There was a Monday in May 2010 when I wrote three Offers to Purchase. Thatís not so strange in a spring market. What was strange was that, for two of the three, I didnít see the house with the client. I saw the houses with other clients on Saturday. The clients who made the offers saw them without me on Sunday.
I found this a bit disconcerting. I prefer to see a property with my clients, so I can gauge how they react to it. When Iím not there, I do a mental-walk through every room and ask them to recollect what they saw and thought. But it is not the same as being there with them.
I have had the experience of walking into a place and knowing ďthis is it!Ē for a client. But, on that Saturday, I was walking through the house with a different client who didnít like it. When I look at a property with one clientís needs in mind, I see different aspects than I would with anotherís criteria in mind. One buyerís dud could be anotherís dream house. For example, a family with younger children may want easy access between the master bedroom and the babyís room. Families with teenagers want the adult bedroom away from the kidís room. For this reason, one buyer can hate a feature that another will love. Other examples include: Some people see privacy and party space when they see a big yard, others see lawn care drudgery. Many have very strong opinions for and against old house or modern houses.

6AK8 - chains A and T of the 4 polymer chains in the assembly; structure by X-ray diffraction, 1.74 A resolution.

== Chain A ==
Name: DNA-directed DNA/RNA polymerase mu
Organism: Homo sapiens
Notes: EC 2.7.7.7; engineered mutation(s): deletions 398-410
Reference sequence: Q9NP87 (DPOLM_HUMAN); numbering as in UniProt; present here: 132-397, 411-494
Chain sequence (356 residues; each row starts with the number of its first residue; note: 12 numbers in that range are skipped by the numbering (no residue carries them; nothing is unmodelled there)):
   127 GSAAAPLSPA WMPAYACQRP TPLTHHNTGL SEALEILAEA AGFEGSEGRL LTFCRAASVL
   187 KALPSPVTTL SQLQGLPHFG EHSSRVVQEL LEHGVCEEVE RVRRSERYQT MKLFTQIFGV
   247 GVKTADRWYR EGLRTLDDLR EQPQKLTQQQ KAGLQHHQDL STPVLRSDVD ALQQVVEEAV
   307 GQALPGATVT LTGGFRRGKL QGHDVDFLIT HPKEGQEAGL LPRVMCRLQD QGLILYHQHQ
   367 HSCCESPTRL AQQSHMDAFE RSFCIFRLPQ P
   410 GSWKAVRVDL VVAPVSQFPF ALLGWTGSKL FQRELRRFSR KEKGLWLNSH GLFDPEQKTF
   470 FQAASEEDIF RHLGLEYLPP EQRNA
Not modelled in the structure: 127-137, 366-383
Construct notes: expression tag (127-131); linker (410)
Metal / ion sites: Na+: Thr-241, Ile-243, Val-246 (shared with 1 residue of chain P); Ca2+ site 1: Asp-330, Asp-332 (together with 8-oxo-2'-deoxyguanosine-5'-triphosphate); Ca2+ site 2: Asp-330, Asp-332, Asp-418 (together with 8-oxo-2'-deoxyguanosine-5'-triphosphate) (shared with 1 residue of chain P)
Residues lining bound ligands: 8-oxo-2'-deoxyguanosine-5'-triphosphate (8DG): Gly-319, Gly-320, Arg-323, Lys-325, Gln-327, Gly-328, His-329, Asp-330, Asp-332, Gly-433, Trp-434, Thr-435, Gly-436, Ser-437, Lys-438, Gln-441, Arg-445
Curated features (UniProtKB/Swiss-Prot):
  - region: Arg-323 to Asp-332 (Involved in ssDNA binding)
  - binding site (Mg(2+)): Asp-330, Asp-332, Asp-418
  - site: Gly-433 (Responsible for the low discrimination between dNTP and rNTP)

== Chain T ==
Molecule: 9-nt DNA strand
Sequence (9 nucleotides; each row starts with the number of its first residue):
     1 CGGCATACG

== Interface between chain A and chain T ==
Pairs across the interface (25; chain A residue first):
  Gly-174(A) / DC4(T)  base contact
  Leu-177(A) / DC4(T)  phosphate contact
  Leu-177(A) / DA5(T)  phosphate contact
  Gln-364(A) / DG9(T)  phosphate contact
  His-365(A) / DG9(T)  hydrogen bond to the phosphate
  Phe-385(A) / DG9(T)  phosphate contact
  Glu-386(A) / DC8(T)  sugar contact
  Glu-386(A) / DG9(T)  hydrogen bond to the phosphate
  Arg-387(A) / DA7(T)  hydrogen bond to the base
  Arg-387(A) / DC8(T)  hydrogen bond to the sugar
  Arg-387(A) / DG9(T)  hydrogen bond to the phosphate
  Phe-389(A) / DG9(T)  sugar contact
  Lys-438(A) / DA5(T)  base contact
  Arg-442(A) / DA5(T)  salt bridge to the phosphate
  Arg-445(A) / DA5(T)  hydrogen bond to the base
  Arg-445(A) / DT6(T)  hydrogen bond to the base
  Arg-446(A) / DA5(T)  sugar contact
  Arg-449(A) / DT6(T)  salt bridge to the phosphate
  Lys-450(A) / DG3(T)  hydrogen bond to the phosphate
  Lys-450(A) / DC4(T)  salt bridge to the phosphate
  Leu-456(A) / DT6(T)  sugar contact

The mark of an agent who is listening is that the agent internalizes the buyerís hit list. Did your agent ever internalize a picture of your dream house? What other examples of ďOne buyerís dud could be anotherís dream houseĒ can you think of?
The author is solely responsible for the content.